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Nicholas Coppola, CFA
February 22, 2019
At Kays Financial, we believe that fixed income allocations should serve multiple purposes for our clients. Objectives include capital preservation, liquidity, an attractive total return, and diversification from equities, which typically provides a ballast to portfolios during economic downturns (as we all know, downturns are unfortunately inevitable over a long enough time-line). It’s in the balancing of these objectives that we seek to add value. For example, push too hard on returns and you compromise capital preservation. Alternatively, push too hard on capital preservation and you compromise returns. Along those lines, our trades earlier this week were largely a rebalancing of fixed income portfolios as we consider our objectives relative to our expectations for a number of variables, including interest rates, the economy, and more granularly, our expectations for each asset class within fixed income.
While changes to portfolios varied by account, there are a few common themes. First, with corporations having increased their leverage (i.e., their debt relative to profitability) and a greater share of investment-grade debt falling lower in the credit rating scales, we are reducing our investment-grade corporate exposure. In order to achieve that, we exited our SPDR Bloomberg Barclays IG Floating Rate ETF (FLRN) positions and trimmed our Vanguard Short-Term Corporate Bond ETF (VCSH), and Vanguard Intermediate-Term Corporate Bond ETF (VCIT) positions. In most accounts, we’ve also added exposure to the iShares Short-Term Treasury Bond ETF (SHV) and the Vanguard Mortgage-Backed Securities ETF (VMBS). Importantly, from a credit perspective, US Treasuries and agency mortgages are conservative positions that add ‘ballast’ to our fixed income portfolios.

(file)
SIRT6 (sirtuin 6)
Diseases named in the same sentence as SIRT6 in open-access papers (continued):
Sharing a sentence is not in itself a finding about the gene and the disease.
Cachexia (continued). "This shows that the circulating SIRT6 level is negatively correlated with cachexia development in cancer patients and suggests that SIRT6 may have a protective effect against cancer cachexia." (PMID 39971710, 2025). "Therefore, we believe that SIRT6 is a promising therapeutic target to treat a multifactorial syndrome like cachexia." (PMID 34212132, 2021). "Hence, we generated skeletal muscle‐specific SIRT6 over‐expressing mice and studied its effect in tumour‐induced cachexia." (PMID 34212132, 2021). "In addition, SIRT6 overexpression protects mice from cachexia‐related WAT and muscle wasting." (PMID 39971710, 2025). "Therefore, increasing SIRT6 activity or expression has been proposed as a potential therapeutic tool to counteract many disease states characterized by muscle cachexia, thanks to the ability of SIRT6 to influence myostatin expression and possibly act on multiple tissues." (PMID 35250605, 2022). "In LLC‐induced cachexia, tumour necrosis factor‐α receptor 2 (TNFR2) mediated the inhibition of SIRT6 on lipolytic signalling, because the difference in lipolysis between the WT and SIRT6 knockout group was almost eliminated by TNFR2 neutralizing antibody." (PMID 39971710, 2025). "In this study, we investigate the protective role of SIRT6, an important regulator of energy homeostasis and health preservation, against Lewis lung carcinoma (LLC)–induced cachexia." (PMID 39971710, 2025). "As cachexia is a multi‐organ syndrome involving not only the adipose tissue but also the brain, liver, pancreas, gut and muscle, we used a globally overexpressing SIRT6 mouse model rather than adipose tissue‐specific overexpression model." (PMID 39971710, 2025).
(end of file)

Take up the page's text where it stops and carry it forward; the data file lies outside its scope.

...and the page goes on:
Looking to our potentially higher return (and thus higher risk) allocations, we are adding greater diversification. In order to achieve this, in most accounts, we reduced our allocation to the Invesco Emerging Market Sovereign Debt ETF (PCY) and added a new position in the Voya Securitized Credit Fund (VCFAX). Note that Securitized Credit has had a low correlation to the S&P 500 and the universe of US investment grade fixed income, and carries exposures primarily to non-agency residential mortgages, commercial mortgages, and a variety of asset-backed securities tied to consumers and corporations. And as far as the consumer is concerned, we like that households have yet to increase their debt levels to the same extent as corporations (i.e., measured by household debt relative to income). As a result, we are happy to add a fund that we expect to benefit from stronger household balance sheets.
Thank you and please don’t hesitate to contact your advisor if you have any questions about recent trades or your broader portfolio.
Nick Coppola, CFA
Senior Portfolio Manager